Gongs are percussion instruments of either definite or indefinite pitch, in the form of a metal plate usually made of brass or bronze, and are of two types; hanging (vertical), or resting (horizontal). They are either flat with a clear sound, convex with a supple wall, or convex with a nipple or knob with a strong wall and definite pitch. They may be described as being a wind, chau, tam-tam, nipple, cup, bowl, plate, rin, orchestral, symphonic, whirling, ascending, or descending type of gong. The major gong centers of the world are China, Burma, Java, Indonesia, and Turkey. Communities of gongmakers exist in Sumatra, Thailand, Korea, Japan, Vietnam, Nepal, and India. Gongmaking was known to the ancient Egyptians, Greeks, Romans, Persians, Mongols, and Uighers. The gong is mentioned in writings during the 6th century in the time of the Emperor Hsuan Wu, originating in the country of His Yu in the western area in what was the Jang Kingdom between Tibet and Burma. In 496AD there is a mention in Chinese writings that a Gong came to the Imperial Palace from East Turkmenistan via the Silk Road. Evidence suggests that gongmaking was known as early as 3000BC and ancient alchemy sources put the gong as far out as 16000BC.
Today the alloy formula of a gong is called B-20 which means 80% copper and 20% tin. Gongmakers can use an alloy recipe, which may contain 70-80% copper and 20-30% tin, with the addition of silver, lead, nickel, iron, zinc, or meteorite depending upon the tradition of the gongmaking. Chinese gongs generally are made of a 75.52% copper, 22.43% tin, .26% lead, and .23% zinc, .81% iron alloy. The Zildjian Company of Turkey uses a Bronze Age formula that Avedis the alchemist from Constantinople brought to Istanbul in 1623. Gongs were introduced to the European orchestra in 1791. Piaste the cymbal maker from Zurich, Switzerland keeps a Bronze Age formula for gongs, which they still use today. Over the past decade, gong making in Turkey has been revitalized by numerous small gong making businesses offering handcrafted gongs.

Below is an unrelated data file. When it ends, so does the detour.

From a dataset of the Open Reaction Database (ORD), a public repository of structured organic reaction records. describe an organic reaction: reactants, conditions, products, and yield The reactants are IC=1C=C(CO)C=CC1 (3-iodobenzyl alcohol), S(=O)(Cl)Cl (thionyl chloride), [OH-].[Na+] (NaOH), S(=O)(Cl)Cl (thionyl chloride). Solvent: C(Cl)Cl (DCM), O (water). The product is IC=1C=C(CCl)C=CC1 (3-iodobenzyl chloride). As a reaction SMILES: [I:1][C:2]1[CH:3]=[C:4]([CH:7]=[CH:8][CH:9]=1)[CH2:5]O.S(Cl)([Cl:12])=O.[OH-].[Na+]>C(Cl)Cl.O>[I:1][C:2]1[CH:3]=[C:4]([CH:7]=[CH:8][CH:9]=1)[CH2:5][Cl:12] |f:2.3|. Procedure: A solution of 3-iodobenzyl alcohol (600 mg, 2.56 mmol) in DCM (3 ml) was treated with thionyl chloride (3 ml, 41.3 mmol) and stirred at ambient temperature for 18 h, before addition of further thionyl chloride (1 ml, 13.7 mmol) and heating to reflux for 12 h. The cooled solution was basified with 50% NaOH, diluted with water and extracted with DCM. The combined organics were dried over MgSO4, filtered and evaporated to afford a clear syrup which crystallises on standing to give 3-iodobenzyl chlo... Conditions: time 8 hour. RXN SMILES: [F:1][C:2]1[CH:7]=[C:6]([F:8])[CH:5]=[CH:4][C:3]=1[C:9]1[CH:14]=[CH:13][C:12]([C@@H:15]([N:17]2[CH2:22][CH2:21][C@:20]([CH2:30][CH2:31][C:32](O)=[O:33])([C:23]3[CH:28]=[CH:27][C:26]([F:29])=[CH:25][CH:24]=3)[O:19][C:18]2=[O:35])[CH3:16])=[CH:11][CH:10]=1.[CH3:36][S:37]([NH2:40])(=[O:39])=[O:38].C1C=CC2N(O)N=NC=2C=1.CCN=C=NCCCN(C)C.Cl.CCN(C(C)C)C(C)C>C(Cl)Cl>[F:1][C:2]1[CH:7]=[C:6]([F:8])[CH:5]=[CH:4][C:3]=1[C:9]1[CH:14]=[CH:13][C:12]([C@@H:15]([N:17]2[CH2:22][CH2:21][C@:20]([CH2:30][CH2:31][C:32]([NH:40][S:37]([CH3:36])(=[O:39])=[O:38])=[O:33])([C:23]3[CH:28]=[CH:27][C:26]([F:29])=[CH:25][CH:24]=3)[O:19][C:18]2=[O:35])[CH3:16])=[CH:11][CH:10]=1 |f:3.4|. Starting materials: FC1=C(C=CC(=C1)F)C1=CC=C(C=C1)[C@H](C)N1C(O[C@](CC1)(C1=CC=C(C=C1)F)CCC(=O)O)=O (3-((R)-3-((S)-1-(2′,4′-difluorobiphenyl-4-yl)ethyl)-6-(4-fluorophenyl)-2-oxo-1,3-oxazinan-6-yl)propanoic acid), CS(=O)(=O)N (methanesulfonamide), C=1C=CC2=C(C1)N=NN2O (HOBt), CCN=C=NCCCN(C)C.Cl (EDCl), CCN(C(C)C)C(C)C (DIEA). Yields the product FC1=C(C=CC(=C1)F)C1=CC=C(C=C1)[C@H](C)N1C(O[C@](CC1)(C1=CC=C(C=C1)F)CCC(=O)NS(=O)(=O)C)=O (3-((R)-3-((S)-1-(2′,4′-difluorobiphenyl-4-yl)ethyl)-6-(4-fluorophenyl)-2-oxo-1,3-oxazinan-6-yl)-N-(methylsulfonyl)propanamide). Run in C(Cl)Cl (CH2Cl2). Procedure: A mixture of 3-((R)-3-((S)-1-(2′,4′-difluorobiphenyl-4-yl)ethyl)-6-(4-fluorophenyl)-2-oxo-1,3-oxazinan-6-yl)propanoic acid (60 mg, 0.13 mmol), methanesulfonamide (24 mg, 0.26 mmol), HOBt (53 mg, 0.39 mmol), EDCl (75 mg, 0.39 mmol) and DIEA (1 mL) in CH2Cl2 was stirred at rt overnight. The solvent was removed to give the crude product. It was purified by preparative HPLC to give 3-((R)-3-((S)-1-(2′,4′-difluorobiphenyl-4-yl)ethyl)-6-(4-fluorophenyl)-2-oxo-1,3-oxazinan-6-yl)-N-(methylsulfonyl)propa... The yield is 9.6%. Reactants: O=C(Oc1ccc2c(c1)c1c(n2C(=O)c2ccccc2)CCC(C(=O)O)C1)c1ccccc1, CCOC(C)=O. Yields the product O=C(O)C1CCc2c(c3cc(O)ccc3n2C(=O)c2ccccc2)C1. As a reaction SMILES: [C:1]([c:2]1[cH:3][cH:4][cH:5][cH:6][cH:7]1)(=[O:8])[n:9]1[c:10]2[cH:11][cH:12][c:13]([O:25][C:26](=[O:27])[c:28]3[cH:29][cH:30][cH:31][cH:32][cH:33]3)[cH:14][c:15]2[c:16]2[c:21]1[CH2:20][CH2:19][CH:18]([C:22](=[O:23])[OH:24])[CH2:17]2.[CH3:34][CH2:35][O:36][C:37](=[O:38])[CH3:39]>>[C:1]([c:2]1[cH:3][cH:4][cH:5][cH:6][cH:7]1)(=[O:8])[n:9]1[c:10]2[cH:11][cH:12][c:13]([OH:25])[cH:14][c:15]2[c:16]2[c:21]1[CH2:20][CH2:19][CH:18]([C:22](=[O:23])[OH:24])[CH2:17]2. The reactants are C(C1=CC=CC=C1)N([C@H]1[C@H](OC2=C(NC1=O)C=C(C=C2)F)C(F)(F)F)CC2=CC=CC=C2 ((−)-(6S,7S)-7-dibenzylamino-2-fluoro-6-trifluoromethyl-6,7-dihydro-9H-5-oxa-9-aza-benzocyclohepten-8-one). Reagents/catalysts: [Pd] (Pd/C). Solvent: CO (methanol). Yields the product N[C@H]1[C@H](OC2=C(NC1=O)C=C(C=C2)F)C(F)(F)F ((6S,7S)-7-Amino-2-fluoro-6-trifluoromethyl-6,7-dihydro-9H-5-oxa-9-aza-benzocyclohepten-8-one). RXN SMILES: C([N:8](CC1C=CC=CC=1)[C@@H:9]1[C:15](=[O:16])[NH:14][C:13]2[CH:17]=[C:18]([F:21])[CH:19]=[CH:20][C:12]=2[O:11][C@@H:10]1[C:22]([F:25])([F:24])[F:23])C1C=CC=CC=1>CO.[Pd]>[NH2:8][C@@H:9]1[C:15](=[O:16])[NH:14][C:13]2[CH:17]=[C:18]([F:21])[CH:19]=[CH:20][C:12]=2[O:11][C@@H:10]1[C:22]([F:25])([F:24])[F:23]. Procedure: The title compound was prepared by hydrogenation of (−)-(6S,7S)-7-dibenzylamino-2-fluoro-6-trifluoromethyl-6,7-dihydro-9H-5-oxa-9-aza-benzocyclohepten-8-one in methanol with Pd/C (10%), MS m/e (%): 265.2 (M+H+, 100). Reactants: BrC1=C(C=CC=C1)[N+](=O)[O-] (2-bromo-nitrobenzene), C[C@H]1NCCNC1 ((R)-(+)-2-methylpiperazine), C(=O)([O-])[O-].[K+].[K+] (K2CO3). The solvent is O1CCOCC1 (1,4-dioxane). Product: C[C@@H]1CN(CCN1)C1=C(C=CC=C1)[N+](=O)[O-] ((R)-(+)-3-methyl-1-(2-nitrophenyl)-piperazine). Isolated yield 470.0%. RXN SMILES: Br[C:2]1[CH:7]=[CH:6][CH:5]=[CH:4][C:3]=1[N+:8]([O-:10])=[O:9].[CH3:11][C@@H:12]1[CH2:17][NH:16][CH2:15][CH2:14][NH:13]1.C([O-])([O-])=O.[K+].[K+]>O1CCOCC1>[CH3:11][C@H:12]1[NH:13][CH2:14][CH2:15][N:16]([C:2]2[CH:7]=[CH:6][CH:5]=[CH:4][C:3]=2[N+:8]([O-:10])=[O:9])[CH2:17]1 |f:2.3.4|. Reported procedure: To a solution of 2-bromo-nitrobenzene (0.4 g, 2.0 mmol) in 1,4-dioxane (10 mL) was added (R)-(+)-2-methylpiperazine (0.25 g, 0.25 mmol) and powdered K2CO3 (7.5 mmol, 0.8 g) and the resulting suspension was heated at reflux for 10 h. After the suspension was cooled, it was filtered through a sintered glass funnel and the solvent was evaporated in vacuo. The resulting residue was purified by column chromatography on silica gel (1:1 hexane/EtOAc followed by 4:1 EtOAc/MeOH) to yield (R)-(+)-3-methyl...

Gongs are considered to be a good luck charm, and touching a gong is believed to bring a person happiness, good health, and strength. In India it is believed that the sound of a gong created the worlds, and was the primal sound of OM. The gong is a powerful and transformational instrument of sound, which has been used for ritual, ceremony, prayer, and meditation since the Bronze Age. Its sound is relaxing and calming, centering and energizing, transforming and healing. The gong resonates all the cells of the body simultaneously and is useful in resolving emotional and physical dissonance.